John Bostock comments: “Our challenge is to work with the community to address the massive social issues and get a significant number of unemployed into full-time jobs. Building a harmonious community with a greater understanding between all cultures should be a focus. We need to improve nutrition and promote healthy eating and healthy lifestyles through better community awareness and education. Addressing the P and drug and alcohol abuse should be a priority, so that we can ultimately create a loving, caring and safe home for every child in Hawke’s Bay.”
Educator, Hastings councillor and chairperson of EIT’s Board Geraldine Travers urges:
“I would like to see an end to the huge gulf between different sectors of our community. As a fifth generation New Zealander it grieves me that we have an increasing divide between rich and poor and what is worse, the presumption that those who are less well resourced are somehow less worthy than the affluent. One of my literary heroes, Atticus Finch, says ‘you never really understand a person…until you climb into his skin and walk around in it.’”
She continues: “We are all deeply flawed and one adverse event away from disaster. That realisation should make us treat others with more compassion. There should be no such thing as the ‘working poor’ … Everybody who works should be able to lead a dignified, fulfilling life. It is still possible, although not as easy as before, to grasp the benefits of a free state education and carve out one’s own destiny.”
Our social issues are daunting. Bostock mentions alcohol abuse, for instance, and Napier councillor Maxine Boag would strongly agree.
In fact, judging from her response, alcohol-related harm would be her #1 priority: “Hawkes Bay has a disproportionately high number of hazardous drinkers, and even if we are not one of them, we still pay for all alcohol-related harm.”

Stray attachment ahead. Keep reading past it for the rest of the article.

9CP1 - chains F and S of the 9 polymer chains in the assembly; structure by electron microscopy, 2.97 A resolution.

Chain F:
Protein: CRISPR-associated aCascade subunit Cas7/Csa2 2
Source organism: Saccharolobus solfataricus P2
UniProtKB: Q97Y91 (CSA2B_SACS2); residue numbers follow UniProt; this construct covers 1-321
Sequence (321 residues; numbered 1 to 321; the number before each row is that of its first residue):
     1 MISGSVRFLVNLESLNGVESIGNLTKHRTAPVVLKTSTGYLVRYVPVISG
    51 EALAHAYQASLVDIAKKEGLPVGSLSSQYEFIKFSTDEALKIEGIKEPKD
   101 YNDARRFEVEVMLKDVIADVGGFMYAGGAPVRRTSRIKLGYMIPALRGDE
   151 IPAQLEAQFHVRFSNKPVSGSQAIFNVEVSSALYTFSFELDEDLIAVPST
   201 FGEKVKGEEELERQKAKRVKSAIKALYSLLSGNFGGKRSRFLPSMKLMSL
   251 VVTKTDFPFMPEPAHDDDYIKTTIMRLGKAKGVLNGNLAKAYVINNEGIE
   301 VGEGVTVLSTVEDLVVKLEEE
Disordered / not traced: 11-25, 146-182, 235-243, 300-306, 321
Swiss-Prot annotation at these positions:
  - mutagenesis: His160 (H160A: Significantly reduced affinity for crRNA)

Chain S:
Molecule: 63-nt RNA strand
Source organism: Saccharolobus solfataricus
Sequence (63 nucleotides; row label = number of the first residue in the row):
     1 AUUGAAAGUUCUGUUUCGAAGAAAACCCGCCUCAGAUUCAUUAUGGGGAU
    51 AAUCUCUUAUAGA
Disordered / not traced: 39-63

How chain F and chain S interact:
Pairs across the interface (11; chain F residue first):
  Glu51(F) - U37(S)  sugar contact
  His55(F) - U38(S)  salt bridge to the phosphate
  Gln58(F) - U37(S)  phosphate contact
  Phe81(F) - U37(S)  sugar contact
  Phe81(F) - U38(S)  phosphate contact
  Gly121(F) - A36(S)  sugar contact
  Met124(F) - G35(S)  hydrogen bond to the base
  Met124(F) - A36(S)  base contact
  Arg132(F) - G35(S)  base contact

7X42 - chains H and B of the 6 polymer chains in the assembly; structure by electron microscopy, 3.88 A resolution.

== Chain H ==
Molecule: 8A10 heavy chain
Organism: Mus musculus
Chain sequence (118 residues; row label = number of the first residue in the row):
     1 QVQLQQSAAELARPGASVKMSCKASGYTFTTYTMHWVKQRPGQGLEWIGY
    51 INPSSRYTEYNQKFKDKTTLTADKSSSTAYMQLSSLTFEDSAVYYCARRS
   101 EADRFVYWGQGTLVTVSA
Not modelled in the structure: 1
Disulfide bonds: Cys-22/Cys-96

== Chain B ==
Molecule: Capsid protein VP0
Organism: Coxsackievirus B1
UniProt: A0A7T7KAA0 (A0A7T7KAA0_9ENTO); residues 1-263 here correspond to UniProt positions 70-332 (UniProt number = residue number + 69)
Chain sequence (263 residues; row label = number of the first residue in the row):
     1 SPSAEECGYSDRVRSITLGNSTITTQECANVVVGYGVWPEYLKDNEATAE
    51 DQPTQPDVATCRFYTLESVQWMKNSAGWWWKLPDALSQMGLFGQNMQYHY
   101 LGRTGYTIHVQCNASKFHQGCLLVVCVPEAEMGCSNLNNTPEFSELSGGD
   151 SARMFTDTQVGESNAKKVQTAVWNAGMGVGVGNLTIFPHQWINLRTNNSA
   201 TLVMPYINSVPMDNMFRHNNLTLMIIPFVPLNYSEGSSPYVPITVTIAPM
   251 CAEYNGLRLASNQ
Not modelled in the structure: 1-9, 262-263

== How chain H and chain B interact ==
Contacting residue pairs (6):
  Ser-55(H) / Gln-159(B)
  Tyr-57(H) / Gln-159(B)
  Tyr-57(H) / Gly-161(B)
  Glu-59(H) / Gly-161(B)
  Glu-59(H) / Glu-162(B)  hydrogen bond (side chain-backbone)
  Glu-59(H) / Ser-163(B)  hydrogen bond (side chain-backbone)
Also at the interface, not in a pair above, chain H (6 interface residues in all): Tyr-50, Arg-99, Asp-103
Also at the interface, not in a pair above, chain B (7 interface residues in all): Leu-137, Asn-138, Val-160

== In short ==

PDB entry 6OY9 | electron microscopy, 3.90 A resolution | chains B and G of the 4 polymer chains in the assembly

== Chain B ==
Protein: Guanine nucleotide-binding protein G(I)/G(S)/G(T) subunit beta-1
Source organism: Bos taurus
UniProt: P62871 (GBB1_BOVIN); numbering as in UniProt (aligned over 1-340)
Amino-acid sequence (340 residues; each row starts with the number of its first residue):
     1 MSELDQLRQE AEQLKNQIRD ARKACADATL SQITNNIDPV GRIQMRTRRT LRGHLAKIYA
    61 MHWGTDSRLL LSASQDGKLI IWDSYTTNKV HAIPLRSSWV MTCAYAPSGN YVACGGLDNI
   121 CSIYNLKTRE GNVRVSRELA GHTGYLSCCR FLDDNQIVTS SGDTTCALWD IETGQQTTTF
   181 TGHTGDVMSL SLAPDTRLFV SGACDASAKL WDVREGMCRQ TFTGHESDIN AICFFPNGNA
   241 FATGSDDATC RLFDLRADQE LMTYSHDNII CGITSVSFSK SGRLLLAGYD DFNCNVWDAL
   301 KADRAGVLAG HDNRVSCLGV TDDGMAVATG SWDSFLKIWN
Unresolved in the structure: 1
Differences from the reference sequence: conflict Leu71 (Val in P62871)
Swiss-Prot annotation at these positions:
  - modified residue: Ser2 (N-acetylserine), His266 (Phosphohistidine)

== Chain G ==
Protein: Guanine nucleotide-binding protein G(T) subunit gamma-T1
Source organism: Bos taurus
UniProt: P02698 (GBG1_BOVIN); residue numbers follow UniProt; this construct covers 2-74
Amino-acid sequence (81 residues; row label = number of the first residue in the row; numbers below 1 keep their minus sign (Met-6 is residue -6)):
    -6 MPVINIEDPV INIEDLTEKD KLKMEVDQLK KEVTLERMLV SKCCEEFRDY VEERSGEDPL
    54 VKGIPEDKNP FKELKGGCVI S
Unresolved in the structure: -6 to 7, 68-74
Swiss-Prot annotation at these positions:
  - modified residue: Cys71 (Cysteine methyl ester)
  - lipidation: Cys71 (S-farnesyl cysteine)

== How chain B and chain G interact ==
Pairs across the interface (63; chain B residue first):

Maxine argues that: “Current regulation is not doing enough to reduce alcohol-related harm. The easy availability of cheap alcohol and sophisticated marketing have contributed to what has been termed an ‘alcogenic’ environment.”
She advocates: “To reduce alcohol-related harm, central government needs to enact the recommendations made eight years ago by the Law Commission report on alcohol by taking it out of supermarkets, introducing minimum unit pricing, increasing support for mental health services and phasing out alcohol marketing including sports sponsorships.”
For MP Lawrence Yule, the top social issue is methamphetamine and gangs. “All political parties are supportive of the announced extra Police numbers, but more needs to be done to combat organised crime. Most people in Hawke’s Bay would now have at least one P user in their street. Unfortunately this is providing a ready business opportunity for gangs and their prevalence is expanding. Hawke’s Bay requires a greater focus on drug use reduction and the better provision of drug treatment services, including residential treatment facilities.”
And for Nimon’s general manager Katie Nimon, the top social issue is mental health, and particulary suicide prevention. She notes that suicide rates are higher in rural and lower decile areas, putting Hawke’s Bay immediately at a disadvantage. “We’ve just got to get the numbers down. It’s a massive milestone … And it begins with education.”
She writes: “Mental health in Hawke’s Bay has needed attention for some time. The problem we have is a lack of mental health education, and an overloaded health system that can’t process patients fast enough. Someone suffering from a life-threatening accident or illness is treated immediately, but a high-risk mental illness is not treated with the same urgency.”
“We can talk about it all we like, but if we can’t cope with the problem at hand, taking your own life becomes easier than seeking help when you need it.”
As chief executive of Hawke’s Bay DHB, the buck stops with Kevin Snee when it comes to health care in the region. He (and others) point to the recent build of the long-needed mental health inpatient Unit – Ngā Rau Rākau – as one component of dealing with Katie’s concern.
But more broadly, Dr Snee makes the connection between social inequity in Hawke’s Bay and wellness. He comments: